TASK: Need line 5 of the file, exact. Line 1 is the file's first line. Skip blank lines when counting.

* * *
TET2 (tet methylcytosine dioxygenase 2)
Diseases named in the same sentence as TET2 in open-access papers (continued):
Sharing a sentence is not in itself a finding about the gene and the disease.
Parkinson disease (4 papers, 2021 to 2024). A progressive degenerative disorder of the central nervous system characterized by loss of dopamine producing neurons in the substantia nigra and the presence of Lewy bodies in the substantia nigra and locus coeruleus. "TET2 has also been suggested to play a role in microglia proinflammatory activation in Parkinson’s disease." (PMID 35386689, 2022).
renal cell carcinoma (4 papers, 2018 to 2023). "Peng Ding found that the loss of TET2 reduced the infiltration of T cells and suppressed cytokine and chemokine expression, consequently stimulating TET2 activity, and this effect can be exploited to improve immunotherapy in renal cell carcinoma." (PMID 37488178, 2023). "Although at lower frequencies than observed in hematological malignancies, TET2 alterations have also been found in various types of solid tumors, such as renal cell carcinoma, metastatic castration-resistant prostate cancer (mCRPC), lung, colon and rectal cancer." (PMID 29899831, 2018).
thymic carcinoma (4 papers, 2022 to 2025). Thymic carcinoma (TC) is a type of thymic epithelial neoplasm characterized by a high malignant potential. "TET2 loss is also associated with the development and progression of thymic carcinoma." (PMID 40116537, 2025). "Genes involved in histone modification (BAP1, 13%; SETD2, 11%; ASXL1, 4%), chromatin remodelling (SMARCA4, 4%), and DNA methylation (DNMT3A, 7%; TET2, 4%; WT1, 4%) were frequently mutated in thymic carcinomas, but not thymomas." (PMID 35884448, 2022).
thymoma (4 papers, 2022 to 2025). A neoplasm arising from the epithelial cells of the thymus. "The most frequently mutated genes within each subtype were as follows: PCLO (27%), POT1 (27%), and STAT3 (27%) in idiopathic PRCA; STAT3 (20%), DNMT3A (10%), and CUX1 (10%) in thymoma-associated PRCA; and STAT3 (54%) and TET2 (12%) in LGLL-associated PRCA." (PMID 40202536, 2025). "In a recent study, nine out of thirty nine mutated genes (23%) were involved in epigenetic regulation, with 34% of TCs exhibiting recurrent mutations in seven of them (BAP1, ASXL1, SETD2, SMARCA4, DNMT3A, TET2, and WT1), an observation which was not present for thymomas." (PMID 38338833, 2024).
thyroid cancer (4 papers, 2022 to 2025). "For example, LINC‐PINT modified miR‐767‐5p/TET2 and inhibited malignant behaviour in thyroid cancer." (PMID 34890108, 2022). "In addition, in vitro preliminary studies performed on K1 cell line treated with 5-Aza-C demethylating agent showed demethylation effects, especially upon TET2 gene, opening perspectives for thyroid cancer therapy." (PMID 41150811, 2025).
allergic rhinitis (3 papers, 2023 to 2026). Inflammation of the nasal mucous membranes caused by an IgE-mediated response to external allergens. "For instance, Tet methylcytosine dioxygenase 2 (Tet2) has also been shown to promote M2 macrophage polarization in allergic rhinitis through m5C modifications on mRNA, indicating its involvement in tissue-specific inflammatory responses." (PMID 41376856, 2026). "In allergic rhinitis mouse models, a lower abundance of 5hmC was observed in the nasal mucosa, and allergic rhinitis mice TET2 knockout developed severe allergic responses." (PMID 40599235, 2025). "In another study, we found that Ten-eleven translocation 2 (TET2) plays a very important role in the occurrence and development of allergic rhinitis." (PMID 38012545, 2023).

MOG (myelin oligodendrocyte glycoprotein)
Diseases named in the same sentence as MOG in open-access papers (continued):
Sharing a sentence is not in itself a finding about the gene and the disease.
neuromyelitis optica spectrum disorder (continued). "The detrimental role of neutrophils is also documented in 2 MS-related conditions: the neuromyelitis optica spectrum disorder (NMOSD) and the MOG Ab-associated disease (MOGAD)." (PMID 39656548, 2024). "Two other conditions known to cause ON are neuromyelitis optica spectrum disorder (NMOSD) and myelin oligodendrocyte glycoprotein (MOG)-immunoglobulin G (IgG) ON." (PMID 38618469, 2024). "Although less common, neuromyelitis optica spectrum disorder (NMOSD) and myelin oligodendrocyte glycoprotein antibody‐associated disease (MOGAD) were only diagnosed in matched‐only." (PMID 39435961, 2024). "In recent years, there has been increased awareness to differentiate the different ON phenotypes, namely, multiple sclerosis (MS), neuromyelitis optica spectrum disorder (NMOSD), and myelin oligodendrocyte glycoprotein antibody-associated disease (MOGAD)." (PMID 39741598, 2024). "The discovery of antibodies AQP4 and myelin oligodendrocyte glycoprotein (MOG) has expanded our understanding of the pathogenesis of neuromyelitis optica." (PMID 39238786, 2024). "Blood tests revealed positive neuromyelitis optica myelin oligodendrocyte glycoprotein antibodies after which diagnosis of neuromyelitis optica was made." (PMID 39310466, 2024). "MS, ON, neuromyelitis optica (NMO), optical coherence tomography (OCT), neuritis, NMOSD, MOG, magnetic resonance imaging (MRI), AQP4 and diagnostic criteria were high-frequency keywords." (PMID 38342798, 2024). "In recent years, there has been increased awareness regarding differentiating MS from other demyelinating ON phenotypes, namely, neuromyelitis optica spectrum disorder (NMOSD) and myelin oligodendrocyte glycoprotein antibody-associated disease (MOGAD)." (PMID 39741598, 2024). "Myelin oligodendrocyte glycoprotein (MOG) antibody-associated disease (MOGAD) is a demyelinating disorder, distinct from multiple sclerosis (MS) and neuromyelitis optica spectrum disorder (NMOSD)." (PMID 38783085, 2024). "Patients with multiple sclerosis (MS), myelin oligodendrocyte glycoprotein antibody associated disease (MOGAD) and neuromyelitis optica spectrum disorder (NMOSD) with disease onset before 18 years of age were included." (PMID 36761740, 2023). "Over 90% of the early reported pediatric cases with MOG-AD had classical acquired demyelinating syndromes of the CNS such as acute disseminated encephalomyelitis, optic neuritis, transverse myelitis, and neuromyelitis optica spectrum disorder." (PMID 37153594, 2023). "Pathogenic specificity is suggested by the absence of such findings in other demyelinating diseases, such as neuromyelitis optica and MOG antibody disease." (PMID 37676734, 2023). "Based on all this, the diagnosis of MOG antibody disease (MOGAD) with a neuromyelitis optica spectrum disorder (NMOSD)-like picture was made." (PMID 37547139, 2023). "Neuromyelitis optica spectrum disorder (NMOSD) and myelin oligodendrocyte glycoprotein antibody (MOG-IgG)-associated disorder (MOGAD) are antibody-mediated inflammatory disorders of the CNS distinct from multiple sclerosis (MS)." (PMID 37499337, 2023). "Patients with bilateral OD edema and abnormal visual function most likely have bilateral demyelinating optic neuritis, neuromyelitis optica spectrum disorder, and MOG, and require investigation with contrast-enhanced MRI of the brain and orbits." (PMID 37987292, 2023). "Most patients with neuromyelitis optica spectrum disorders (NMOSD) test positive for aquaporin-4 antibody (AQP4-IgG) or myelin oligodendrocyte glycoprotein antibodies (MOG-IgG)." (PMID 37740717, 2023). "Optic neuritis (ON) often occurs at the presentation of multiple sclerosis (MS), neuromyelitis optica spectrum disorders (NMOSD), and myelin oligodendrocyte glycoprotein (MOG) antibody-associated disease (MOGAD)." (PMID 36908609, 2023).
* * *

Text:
renal cell carcinoma (4 papers, 2018 to 2023). "Peng Ding found that the loss of TET2 reduced the infiltration of T cells and suppressed cytokine and chemokine expression, consequently stimulating TET2 activity, and this effect can be exploited to improve immunotherapy in renal cell carcinoma." (PMID 37488178, 2023). "Although at lower frequencies than observed in hematological malignancies, TET2 alterations have also been found in various types of solid tumors, such as renal cell carcinoma, metastatic castration-resistant prostate cancer (mCRPC), lung, colon and rectal cancer." (PMID 29899831, 2018).